Let the countdown begin. In roughly one month, college seniors will graduate from their familiar laidback lifestyle while reality waits to give them a swift kick in the pants after they cross the stage and are nudged out the door.
Here comes more responsibility, debt, mind-numbing job searches and, of course, panic. And who can blame them? In several weeks, many seniors will add to the already hard-pressed unemployment rate. The last things on seniors’ minds are classes and homework, also known as senioritis.
It’s like a dark fog clouding seniors’ minds, rendering their brains useless for college work and following a schedule because they are thinking about what’s next. Plus, after almost 20 years of consistent homework assignments, seniors are over it. Although there are many things to think about, justifying their college years by beginning a real career should be the priority and something professors should cater to.
That three-hour time block seems insignificant when a student acknowledges how they could be spending that time sending out resumes and revising old cover letters, an effort that will produce results long after that class is over and the diploma is handed out.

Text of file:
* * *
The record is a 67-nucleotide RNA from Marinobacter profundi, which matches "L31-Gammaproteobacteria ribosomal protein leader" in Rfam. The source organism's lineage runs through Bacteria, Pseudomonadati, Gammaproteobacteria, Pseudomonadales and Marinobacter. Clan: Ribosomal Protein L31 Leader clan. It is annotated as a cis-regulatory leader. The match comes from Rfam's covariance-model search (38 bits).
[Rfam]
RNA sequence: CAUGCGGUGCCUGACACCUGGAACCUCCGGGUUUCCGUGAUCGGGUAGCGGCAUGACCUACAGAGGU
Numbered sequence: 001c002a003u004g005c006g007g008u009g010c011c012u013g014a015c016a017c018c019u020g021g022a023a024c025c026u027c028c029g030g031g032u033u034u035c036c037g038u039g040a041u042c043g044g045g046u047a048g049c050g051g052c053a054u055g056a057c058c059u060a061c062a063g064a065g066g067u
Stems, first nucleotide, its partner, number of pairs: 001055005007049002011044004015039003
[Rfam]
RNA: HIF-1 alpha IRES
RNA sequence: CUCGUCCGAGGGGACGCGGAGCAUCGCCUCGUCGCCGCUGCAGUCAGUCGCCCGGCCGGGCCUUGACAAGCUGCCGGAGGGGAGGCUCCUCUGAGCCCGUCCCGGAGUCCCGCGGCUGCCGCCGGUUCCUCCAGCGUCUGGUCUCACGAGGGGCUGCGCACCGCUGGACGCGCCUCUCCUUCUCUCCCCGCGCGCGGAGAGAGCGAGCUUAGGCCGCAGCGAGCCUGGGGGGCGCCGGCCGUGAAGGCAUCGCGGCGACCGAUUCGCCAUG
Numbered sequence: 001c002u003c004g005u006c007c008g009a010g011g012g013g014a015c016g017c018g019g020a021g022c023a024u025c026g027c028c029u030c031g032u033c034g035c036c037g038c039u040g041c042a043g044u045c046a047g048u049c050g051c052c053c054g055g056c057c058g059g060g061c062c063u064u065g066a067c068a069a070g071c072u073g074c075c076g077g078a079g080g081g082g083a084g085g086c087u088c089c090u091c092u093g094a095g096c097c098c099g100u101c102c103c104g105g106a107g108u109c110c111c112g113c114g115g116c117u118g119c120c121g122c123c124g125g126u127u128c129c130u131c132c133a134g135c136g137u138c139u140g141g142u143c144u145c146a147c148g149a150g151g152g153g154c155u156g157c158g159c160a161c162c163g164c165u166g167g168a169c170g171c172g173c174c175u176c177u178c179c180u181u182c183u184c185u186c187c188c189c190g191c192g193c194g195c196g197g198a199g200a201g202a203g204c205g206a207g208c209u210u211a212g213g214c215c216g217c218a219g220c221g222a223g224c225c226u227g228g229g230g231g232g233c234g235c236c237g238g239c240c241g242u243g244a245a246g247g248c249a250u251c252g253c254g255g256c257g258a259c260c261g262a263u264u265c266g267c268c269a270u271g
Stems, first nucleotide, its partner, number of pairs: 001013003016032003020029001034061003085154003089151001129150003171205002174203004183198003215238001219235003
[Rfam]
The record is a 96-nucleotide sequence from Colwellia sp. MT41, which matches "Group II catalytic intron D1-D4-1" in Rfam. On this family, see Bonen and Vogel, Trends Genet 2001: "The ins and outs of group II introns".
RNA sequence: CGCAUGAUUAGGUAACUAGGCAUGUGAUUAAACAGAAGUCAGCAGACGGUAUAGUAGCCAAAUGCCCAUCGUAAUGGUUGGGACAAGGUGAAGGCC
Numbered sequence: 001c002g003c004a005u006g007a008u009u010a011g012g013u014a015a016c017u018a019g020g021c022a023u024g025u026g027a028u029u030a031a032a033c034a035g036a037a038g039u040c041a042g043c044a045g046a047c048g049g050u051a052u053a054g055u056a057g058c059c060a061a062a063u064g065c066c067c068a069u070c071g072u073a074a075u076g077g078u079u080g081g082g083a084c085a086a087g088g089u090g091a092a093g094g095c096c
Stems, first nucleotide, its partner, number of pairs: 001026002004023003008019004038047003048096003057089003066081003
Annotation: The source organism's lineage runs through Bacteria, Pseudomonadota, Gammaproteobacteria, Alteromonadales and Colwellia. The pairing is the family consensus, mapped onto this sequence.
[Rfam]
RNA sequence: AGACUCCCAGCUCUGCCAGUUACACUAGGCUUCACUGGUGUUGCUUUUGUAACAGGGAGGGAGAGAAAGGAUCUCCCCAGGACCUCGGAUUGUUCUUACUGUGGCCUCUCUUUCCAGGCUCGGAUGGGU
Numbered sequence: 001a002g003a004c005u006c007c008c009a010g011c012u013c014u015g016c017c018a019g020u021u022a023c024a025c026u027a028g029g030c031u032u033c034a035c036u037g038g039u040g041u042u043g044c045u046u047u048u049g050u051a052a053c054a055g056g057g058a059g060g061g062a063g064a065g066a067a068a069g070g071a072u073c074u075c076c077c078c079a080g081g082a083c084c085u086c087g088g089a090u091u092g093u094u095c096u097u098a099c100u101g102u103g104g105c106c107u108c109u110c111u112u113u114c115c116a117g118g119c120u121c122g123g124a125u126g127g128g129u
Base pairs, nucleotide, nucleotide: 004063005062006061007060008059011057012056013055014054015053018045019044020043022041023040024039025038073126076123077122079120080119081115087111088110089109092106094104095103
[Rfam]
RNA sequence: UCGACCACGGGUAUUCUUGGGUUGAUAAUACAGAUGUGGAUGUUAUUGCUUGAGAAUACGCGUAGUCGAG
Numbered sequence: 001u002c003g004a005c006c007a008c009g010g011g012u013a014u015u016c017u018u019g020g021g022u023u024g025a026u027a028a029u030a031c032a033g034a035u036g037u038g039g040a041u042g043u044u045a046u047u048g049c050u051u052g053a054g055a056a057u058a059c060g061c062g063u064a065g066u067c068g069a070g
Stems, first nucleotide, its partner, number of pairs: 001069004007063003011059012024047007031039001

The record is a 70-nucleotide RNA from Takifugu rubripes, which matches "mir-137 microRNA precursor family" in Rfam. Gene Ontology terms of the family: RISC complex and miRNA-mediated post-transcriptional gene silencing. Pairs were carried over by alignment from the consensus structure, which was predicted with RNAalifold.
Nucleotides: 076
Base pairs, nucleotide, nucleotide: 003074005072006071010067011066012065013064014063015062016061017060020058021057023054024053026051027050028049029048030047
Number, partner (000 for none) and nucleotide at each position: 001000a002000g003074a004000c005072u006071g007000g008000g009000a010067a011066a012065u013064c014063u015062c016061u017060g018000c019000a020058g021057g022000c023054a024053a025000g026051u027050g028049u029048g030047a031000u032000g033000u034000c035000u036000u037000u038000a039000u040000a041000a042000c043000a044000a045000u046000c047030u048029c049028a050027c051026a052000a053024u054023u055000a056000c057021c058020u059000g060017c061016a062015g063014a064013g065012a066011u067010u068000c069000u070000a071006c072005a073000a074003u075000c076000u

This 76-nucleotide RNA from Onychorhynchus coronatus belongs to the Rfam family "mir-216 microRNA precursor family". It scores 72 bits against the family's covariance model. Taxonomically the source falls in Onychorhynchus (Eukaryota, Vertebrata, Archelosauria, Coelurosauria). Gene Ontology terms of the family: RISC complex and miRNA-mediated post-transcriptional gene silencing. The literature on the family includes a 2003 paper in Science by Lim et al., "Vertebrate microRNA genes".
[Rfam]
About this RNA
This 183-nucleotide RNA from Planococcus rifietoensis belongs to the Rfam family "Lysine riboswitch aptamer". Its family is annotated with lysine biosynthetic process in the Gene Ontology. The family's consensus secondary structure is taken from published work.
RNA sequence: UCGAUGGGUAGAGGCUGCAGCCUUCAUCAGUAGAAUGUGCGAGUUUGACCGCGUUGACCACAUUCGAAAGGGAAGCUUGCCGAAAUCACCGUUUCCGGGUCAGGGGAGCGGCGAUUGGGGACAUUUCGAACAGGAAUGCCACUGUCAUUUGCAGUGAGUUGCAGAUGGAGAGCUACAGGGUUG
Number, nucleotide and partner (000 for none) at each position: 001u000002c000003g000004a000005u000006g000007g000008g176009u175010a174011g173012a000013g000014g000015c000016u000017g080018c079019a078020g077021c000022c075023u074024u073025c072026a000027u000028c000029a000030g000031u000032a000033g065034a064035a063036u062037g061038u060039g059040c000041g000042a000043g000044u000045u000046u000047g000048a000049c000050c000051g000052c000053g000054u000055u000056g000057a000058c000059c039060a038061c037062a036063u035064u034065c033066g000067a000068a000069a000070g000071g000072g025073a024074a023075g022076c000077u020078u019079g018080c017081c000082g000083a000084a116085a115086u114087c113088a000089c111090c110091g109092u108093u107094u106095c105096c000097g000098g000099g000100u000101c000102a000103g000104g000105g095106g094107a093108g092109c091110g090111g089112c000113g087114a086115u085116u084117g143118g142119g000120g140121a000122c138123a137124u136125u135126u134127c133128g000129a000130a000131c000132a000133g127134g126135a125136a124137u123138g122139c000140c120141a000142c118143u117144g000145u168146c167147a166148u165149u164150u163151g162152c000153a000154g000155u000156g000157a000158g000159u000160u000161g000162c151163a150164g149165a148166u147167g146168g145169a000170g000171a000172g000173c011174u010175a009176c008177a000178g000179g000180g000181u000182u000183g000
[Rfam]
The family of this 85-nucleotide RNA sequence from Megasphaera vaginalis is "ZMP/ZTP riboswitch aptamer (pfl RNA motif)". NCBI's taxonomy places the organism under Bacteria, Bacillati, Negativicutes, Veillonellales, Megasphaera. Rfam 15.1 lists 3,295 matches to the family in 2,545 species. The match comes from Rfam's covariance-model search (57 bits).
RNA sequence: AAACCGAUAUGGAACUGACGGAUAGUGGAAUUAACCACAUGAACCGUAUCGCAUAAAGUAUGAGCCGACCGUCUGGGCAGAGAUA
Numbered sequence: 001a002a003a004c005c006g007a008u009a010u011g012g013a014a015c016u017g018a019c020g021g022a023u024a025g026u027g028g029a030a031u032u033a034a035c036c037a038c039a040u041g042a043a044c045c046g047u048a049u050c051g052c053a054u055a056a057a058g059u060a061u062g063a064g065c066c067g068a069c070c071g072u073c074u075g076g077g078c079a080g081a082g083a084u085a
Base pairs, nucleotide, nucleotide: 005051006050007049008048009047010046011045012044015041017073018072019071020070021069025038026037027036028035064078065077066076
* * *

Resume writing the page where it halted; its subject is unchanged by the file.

If the senior is doing well in that particular class, professors should understand and be accommodating if he or she misses a day for a job interview or advising appointment. There was one instance when a professor was annoyed that people didn’t come to class, and he forbade those students from turning in next week’s homework assignment.
Toward the end of a semester, advising and portfolio center appointments become scarcer because of the end-of-the-year rush, and students need to fill in where ever there’s room. Seniors should be excused if they can show documentation that they missed class to do something productive for graduation. Because Columbia prides itself on being forward-thinking and preparing students for the future, the class attendance policy should be flexible depending on the situation.
However, there are students, especially seniors, who take advantage of the excused attendance policy. But this small group shouldn’t ruin it for the rest trying to use their last months at Columbia wisely.
There are too many other problems for seniors to worry about other than missing a class here and there to ensure they have a job upon graduating, and Columbia should be accommodating that growth, especially in this economic climate.
Battling a difficult job market is only one of many things to overcome. There’s also a lot of competition from other young people who are just as passionate and hungry for their futures, not to mention the traditional concerns of having money to live, eat, pay rent and loans.
Columbia students may have an especially difficult time applying themselves in the workforce because a lot of the college’s offered majors feature industries that cannot be broken into easily. Right now, a lot of things are hanging in the balance gearing up for graduation. While beginning a new life chapter is exciting, financially it’s quite scary, and the Columbia community should be cognizant of students’ needs and nix those strict attendance policies when necessary.